PROGRESS World Championship: Pete Dunne vs. Zack Sabre Jr. (c) – from PROGRESS Chapter 40: Intercepted Angel (December 11, 2016)
Peter was out with Tyler Bate, who was rocking the Peaky Blinders look, and boy, this first defence was one for the ages.

Sabre immediately took Dunne into the ropes, where Tyler Bate came into the equation early on for some reason… which led to Chris Roberts ejecting him from the match. Once Bate had left, we got into the technical portion of the match, and it was exactly how you’d imagine it to go. Dunne’s ankle was wrenched all over the place and into an impromptu single crab, before releasing it to let Dunne stand up once more.

An Indian deathlock followed, before Sabre bridged back to add more torque onto Dunne’s knees. Dunne made the ropes and went for a takedown… just so he could bite away at Sabre’s foot en route to an inverted figure four with some extra nibbling. Sabre worked free and got back on top of Dunne by holding onto a cravat, before countering a crucifix pin by bridging onto his head to break the count.

The crowd remained appreciative of the technical masterclass that Sabre was putting on… which ended abruptly via a forearm shot from Dunne. That just angered Sabre, who returned shot-for-shot, and threw in a couple of neck cranks to try and keep Dunne on the mat. Dunne rebounded though with a Dragon screw, before both men grabbed toe-holds on the other, forcing another rope break.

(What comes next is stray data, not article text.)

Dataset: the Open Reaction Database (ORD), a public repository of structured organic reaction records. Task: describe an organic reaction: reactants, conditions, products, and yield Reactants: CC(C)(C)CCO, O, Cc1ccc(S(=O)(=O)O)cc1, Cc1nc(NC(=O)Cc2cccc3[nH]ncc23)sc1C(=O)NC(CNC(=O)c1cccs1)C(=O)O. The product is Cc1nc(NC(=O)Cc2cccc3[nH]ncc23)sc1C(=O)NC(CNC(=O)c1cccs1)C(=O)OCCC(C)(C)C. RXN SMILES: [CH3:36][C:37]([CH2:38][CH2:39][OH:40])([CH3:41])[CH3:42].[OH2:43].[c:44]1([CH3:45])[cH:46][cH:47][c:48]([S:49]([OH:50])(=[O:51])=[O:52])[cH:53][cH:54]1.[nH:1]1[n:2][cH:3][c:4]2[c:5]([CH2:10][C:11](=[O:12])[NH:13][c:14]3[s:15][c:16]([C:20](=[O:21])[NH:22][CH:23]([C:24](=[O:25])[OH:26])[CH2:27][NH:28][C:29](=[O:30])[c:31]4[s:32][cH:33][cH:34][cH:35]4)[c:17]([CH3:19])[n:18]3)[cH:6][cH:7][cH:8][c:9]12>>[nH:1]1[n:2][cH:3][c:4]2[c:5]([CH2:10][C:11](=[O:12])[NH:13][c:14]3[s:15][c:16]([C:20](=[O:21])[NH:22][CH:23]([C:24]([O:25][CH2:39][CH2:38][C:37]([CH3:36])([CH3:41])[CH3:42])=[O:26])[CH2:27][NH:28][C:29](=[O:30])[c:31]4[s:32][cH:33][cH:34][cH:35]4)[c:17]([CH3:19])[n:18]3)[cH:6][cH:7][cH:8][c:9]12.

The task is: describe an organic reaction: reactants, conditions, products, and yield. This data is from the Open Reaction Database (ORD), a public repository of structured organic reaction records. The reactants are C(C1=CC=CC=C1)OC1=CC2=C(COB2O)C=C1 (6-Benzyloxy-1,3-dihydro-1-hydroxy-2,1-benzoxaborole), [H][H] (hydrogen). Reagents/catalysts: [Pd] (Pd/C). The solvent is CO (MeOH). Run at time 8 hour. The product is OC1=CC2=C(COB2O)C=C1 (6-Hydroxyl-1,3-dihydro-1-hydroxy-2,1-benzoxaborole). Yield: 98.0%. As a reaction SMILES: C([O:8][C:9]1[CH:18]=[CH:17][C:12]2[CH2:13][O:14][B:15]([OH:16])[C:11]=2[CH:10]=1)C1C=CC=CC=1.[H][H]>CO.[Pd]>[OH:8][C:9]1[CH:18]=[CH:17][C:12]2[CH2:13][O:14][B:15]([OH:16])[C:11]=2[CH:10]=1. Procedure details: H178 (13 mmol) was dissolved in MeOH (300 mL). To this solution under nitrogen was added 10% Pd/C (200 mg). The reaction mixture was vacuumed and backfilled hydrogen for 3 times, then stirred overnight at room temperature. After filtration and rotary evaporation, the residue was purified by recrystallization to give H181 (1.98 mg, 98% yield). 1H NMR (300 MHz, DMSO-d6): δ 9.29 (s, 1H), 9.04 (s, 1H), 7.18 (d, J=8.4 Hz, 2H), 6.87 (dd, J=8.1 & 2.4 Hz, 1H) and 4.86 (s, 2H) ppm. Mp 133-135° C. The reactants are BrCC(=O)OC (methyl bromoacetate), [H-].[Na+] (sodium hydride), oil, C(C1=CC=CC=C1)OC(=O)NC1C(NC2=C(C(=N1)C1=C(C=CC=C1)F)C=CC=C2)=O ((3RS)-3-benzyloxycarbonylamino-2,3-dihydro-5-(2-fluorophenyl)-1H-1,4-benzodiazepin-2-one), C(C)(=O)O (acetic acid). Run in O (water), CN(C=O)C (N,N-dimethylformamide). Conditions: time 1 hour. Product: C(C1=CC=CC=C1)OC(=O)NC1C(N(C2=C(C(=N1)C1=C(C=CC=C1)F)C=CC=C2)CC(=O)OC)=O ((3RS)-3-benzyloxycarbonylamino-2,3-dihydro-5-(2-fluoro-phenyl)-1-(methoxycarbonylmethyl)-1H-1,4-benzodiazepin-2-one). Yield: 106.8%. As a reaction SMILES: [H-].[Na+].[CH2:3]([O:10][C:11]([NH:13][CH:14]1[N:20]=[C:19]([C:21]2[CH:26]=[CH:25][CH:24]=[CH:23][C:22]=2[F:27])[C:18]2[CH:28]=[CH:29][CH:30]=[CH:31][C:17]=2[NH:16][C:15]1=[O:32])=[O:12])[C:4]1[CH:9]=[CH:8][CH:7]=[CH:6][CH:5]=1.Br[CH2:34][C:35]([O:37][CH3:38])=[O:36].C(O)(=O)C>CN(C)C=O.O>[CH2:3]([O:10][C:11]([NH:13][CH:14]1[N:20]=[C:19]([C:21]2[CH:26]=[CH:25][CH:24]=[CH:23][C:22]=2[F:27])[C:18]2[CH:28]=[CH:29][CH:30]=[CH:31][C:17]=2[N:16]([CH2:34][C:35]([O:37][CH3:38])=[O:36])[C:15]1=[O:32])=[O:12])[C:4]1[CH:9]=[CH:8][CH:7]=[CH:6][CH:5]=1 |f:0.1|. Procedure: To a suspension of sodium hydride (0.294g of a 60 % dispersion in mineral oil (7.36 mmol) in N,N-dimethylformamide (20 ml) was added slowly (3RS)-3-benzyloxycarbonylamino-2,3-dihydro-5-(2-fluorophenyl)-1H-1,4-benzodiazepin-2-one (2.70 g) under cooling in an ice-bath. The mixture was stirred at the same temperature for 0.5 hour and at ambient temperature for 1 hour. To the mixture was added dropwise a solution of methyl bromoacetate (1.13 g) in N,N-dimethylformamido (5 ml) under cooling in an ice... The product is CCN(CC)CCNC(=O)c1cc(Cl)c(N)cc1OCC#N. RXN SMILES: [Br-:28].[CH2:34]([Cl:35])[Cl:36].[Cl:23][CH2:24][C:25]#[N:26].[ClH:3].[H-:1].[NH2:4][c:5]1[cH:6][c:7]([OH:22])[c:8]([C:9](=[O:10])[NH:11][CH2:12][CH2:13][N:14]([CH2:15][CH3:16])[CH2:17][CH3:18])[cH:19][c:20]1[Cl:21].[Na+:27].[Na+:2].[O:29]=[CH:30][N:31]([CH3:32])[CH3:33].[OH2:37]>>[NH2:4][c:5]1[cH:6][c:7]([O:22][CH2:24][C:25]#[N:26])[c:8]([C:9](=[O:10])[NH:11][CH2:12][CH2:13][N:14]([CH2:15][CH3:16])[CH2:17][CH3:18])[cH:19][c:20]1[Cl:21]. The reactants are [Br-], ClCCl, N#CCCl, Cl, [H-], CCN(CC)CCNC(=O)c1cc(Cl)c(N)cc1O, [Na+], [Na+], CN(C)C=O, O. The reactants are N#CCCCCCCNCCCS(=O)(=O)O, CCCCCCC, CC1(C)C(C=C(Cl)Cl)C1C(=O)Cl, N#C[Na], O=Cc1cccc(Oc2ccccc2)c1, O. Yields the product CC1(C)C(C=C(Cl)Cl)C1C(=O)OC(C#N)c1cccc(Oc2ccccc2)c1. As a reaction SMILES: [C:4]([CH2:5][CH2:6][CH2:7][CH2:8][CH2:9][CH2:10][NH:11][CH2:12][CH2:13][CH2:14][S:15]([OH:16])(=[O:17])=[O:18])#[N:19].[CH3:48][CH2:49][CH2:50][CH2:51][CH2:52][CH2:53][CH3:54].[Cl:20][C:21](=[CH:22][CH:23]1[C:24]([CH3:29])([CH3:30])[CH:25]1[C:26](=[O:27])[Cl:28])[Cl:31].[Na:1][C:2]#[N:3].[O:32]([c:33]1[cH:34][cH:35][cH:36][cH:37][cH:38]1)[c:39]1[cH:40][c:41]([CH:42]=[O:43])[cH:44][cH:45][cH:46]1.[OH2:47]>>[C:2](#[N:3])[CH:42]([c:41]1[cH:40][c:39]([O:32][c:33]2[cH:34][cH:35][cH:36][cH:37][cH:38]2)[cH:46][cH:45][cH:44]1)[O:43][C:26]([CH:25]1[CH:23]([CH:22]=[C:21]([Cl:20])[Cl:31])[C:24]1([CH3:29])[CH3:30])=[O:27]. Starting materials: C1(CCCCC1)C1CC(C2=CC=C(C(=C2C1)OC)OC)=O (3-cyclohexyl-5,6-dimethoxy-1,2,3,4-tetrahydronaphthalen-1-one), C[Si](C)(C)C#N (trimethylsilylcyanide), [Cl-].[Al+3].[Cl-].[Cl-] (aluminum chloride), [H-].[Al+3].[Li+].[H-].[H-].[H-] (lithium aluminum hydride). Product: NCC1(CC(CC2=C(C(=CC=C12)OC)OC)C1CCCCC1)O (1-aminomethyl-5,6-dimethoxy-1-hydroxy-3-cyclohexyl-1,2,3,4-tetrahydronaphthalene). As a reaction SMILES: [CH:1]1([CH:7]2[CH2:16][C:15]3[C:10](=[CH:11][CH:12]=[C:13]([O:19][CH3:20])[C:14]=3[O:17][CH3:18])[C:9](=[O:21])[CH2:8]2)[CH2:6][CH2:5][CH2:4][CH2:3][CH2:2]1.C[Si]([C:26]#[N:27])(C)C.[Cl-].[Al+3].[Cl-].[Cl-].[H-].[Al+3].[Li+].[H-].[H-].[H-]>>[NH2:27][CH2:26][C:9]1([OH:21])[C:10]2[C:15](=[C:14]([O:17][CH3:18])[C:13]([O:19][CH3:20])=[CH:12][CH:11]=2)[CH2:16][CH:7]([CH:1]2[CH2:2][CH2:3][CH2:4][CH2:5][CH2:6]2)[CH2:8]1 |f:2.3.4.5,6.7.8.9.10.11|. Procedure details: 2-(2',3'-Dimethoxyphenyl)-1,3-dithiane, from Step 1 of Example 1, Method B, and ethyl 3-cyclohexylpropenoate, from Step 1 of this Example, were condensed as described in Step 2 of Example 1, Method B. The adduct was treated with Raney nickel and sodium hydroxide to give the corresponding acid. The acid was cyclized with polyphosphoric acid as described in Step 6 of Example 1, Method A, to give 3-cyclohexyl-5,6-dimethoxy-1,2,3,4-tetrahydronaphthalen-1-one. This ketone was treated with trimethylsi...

Dunne trapped Sabre between the ring and the apron, and used that to rain down on the challenger with forearms (and reveal the make-up of the ring!), before Sabre countered with a series of kicks to knock Dunne onto his backside. Back in the ring, Dunne outlasted an STF and followed back on Sabre with a series of dropkicks to the head, before they resumed trading shots back and forth, as kicks and forearms sent the other into the ropes.

Sabre caught Dunne in a knee-bar, but it was too close to the ropes, and Dunne hit back with a Saito suplex before resuming the back-and-forth strikes. Well, I say “back and forth”, Dunne hit at Sabre like a yappy Terrier, only to get slapped down with force. From there, Sabre briefly caught the champion in a guillotine, before a springboard roundhouse kick to the spine knocked Dunne down.